The farm prospered and grew. Vernon leased land from other landowners, and was known as the "sugar beet king" for a while because he had the largest acreage under contract with the local Holly Sugar factory. He diversified into other crops, for a number of years having over 1000 acres under cultivation. He was active in several farmers' organizations, and was elected to the school board. The early 1950's seem to have been particularly successful. In 1953 they completed a new 3,200 square-foot, five-bedroom, house and bought a new Lincoln and several trucks for the farm.
Carmen seemed to adapt to farm life, focusing on her children, being active in the schools, and helping with the farm books. Some aspects she wasn't fond of, like the 13-foot high wall of corn surrounding the house when he planted that crop. It closed off the views of the distant mountains, and worse, cut off what breezes there were to cool the hot summer days. She maintained her connection to the Methodist Church in town, especially the ladies' sewing circles, where all the mothers took their small children to the meetings.
Dark clouds were on the horizon, however. I don't suppose we will ever know exactly the cause. Several years of poor crops were apparently a factor. Perhaps a classic mid-life crisis, and too long lunches with the guys at the local watering hole, led to Dad moving out. Carmen continued to manage the farm books and tend the children. Then, in February 1963 he could no longer cope, and took his own life.
Mom was left with four children, the eldest about to finish college. None wanted to continue in farming, so she sold the equipment and leased the land to another farmer. Eventually she sold the land and bought a home in town, staying there until all of her children were out of college. Her care in wisely managing the sale of the farm property, attentive investment of the proceeds, and careful spending habits served her well. She managed to stretch her investments to support herself for over 40 years.
Carmen moved to the San Francisco Bay area where her children then lived. About this time, she discovered grandchildren! Our old toys came out of the closet - Bill Ding the wooden clowns, Lincoln Logs, miniature cowboys and Indians, and the play furniture her Father had made for Judy. She enjoyed visiting with her children and their families, and having the grandchildren at her house. They, of course, enjoyed visiting Grandma.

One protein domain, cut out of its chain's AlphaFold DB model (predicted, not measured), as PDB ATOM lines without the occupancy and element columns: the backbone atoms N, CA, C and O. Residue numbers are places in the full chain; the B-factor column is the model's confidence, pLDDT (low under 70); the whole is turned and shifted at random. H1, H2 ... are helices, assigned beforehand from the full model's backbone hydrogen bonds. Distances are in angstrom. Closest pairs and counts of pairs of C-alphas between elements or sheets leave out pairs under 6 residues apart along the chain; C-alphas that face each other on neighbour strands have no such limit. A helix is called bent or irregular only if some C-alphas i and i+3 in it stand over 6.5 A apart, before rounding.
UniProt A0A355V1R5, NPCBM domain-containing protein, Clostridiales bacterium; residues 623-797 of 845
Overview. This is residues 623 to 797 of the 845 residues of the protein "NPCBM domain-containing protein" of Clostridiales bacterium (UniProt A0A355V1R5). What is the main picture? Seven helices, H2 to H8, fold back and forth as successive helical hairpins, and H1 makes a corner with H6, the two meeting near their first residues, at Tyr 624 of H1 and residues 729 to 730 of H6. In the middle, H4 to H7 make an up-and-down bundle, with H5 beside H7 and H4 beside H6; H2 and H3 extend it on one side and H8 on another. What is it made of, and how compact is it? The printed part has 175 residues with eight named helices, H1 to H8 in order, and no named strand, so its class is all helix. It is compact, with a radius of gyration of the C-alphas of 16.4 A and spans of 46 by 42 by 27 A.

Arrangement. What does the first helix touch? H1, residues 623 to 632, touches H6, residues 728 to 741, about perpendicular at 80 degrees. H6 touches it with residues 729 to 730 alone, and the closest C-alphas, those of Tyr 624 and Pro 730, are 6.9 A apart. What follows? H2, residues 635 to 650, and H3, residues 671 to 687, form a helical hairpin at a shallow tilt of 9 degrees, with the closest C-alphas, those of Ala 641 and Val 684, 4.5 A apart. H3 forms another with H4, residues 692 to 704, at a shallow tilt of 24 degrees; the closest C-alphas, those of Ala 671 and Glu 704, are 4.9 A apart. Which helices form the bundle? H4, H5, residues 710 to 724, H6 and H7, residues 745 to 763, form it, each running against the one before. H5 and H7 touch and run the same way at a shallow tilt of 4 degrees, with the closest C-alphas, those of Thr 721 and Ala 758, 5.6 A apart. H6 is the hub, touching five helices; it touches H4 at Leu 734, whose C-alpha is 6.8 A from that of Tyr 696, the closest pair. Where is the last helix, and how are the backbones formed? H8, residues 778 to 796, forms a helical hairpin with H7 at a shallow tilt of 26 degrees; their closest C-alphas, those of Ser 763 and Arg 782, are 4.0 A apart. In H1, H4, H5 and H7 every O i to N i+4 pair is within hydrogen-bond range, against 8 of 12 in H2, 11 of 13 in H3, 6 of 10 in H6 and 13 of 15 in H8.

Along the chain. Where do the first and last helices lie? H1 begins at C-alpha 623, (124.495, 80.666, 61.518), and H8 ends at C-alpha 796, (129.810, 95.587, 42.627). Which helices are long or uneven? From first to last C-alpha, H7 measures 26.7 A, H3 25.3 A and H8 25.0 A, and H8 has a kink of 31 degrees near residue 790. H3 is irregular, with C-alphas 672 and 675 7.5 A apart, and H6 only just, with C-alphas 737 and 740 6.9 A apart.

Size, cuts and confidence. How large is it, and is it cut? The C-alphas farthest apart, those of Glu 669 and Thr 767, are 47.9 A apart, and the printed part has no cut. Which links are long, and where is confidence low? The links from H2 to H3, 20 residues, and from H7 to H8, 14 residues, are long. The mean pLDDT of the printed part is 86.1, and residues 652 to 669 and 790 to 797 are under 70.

After we moved to New Jersey she visited for two or three weeks for a number of years. We took some time off to travel with her, but during much of those visits we were at work, leaving her at home watching the birds and other wildlife. We had different birds than in California, and each evening she gave us a full report. She especially enjoyed the Cardinals, with their brilliant red colors. She began to collect ceramic Cardinals, and any sort of picture, needlepoint, or whatever with Cardinals on it. But she was very fussy about what she collected. She had observed that real Cardinals have orange beaks. But it seems many artists failed to notice that - they created Cardinals with yellow beaks. None of them for her!
Perhaps her most amazing feat of bird observation occurred the day we came home to the report of a bird she had heard, but not seen. She had gone through our bird book, reading the descriptions of the calls of each species, until she found the one she had heard. We were skeptical that she have found the right one, until we too heard that bird. She was, of course, correct.
About ten years ago she fell and broke her hip. The surgery was not completely successful; she had pain when she walked, so she used a walker or a wheelchair. No longer able to live by herself, she moved in with Judy and her son in Davis, living there for a number of years. When her condition worsened, she moved in with Frank's family, where there were more hands to take care of her.
As her sight faded and her mobility diminished she found a new focus great-grandchild! She was very proud of every one of them; seven of them living at her death. Now it was the grandchildren's turn to learn about being second-class citizens. She loved to have the young ones around, and enlisted help to shop for gifts for them for holidays.
Finally, her physical condition required professional assistance, and she moved to a small private care facility a few minutes from Frank's home. She remained alert until her last days, enjoying visits from her family, and seemed to get a charge from the excitement in the household caused by the arrival of a monthly flowering plant.
She passed peacefully, with members of her family at her side, on November 2, 2005.
Memorial Service November 18, 2005
Boone Unitarian Church
Carmen Edith Glabe Reigel
Mother of Four
Grandmother of Seven
Great Grandmother of Eight
When she was older she wore purple
Order of Service
Please join the
family for lunch and
Copyright 2000- by Terry Reigel